When I covered the auto markets as part of my beat at Dow Jones/Wall Street Journal in São Paulo in 2010, I used to bug General Motors to give me a test drive in the Chevy Volt. I wanted that car. So when I read Forbes contributor saying the Fisker Karma luxury electric sports car was a dud, I was a mix disappointed and skeptical that was truly the case.
of California basically exists because of its 2009 concept car Karma. It was well received at the Detroit Auto Show back then, but has since received some criticism from places as diverse as the New York Times to Car & Driver magazine for not meeting its claims on miles per gallon. The Karma recently got EPA certified, so that means it can sell its electric luxury sports car to the public.
Meyer, a Harvard PhD, says the car gets the miles per gallon equivalent of a Ford Explorer SUV. Actually, he said it was even worse, which would essentially make the Karma the worst electric vehicle ever made. How can that be? I asked Fisker to explain because I'm still saving the Volt.
Meyer said that Karma was ‘developed mainly with your tax money so that a bunch of rich VC’s wouldn’t have to risk any real risk’.
Fisker's corporate communications office says that is factually inaccurate. "Fisker Automotive has been funded mainly by private equity investment. We benefit from a Department of Energy loan awarded to us in small stages and for which every cent must be accounted for."
Meyer called Fisker's MPG claims a sham because the MPG equivalent figure of electric cars does not taking into account resources used in electricity production.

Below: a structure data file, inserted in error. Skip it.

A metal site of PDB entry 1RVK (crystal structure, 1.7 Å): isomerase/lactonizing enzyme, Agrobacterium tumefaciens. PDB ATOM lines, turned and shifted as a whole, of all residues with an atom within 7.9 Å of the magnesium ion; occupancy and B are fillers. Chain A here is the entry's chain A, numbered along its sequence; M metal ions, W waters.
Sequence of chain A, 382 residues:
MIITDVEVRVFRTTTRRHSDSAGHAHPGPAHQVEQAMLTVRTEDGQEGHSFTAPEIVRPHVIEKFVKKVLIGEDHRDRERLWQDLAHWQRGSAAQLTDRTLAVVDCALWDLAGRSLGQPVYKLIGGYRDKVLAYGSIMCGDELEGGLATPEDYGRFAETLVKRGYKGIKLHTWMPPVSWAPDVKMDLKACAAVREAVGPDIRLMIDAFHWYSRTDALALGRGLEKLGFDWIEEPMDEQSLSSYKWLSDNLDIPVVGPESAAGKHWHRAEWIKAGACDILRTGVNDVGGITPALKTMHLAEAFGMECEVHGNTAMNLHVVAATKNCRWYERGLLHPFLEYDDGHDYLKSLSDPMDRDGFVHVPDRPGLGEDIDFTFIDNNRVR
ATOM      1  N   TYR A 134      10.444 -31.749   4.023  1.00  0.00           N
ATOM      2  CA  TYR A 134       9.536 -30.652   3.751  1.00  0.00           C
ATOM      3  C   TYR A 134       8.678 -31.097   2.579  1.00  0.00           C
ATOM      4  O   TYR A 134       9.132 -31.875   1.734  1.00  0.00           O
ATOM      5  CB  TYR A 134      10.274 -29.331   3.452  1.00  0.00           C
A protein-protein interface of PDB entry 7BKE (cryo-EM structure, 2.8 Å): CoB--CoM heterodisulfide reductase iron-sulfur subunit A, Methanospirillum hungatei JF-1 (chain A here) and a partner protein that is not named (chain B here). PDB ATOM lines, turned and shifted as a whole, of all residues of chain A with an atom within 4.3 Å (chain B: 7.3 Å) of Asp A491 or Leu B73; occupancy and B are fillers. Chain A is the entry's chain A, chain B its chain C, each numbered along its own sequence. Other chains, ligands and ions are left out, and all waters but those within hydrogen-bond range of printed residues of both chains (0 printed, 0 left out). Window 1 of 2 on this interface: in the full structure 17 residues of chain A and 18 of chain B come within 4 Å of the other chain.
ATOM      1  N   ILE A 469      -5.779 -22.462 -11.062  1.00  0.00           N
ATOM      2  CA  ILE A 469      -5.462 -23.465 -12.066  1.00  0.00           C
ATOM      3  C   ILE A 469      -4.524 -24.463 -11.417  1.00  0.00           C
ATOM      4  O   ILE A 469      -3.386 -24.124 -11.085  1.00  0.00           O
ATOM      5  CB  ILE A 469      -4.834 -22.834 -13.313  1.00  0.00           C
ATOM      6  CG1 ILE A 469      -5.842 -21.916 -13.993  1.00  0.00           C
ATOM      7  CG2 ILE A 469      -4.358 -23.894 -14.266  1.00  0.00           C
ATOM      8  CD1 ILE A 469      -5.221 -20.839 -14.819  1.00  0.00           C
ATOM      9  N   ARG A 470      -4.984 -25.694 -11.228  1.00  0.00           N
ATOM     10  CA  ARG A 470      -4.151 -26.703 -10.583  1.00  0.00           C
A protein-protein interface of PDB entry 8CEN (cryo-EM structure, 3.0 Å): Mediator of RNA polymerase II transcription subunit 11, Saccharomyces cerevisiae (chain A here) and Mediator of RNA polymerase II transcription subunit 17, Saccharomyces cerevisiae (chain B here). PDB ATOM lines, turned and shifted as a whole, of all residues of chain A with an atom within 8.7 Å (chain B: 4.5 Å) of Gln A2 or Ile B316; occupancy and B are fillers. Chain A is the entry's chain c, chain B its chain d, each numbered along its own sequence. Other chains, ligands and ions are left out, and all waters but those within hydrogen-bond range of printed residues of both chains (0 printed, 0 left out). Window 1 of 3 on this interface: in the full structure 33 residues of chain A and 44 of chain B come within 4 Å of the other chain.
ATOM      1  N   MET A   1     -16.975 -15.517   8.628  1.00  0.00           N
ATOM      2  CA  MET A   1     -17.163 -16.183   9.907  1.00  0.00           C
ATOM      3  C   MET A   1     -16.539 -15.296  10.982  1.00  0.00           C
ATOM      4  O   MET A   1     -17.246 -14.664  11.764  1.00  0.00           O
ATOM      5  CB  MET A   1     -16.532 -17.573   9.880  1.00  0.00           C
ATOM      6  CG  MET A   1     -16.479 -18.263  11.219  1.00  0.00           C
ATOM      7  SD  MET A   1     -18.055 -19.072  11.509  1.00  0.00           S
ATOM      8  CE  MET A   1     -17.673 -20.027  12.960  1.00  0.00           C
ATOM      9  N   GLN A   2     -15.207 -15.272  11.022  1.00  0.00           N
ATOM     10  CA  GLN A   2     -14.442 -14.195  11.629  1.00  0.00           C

Fisker responded saying, "We would point out the word sham is very dangerous language to be using in this context. The Karma has been verified by the government agency that assesses all vehicles on sale in the US. More broadly the MPG of conventional gasoline powered cars does not take into account the oil drilling, transportation and multiple other costs associated with fuel production. This is a standard and fair comparable measurement for electric cars."
With its range-extender gasoline engine engaged, the Karma plug-in hybrid was rated this week by the EPA at a disappointing 20 miles per gallon. That's not much better than Meyer's math, actually.
According to the EPA, the Karma has a purely electric range of 32 miles, in the vicinity of the Chevrolet Volt’s 35-mile rating, and a mileage equivalent in battery mode of 52 MPGe, compared with the Volt’s 93 MPGe and the Toyota Prius, which can only go about two miles on battery alone.
“Over all, we’re pleased,” Roger Ormisher, a spokesman for Fisker on Friday regarding the EPA rating.
"Our car is verified by the EPA in the same way as all other electric and gasoline cars on the market," the company's press office told Forbes on Friday. "That Forbes takes issue with the EPA methodology is a fair comment and his to make, but to use a calculation based on that comment to assert that the Fisker Karma has lower fuel economy than a Ford Explorer SUV -- and then to use that as the headline, which is Google ranked under Forbes -- is fundamentally misleading. All ratings of the Karma have shown it to be better for the environment than a comparable conventional vehicle, or even the Toyota Prius," the company said.
Car and Driver said that one reason for the lower mileage per charge is the car's weight when running in electric-only mode.
People looking to pay over $80,000 for a luxury sports car that burns less fossil fuels might go after Fisker's sleek ride, but while they are saving the environment by using less oil, they aren't saving much money. A $25,000 Prius averages 51 miles per gallon. The $50 grand saved on any luxury hybrid cuts down on gasoline expense over time, but that is unlikely a concern of a Karma driver.
With a slod nod to class division, Meyer wrote that the Fisker Karma does serve a social purpose, saying that Hollywood celebrities and the ultra rich "who want to display their green credentials, no longer have to be stuck with a little econobox. They can now enjoy a little leg room and luxury."
This might be true. All shoppers in the market for a luxury car can enjoy the benefit of a Fisker Karma, which is priced at less than $100,000.
--The New York Times
--Car and Driver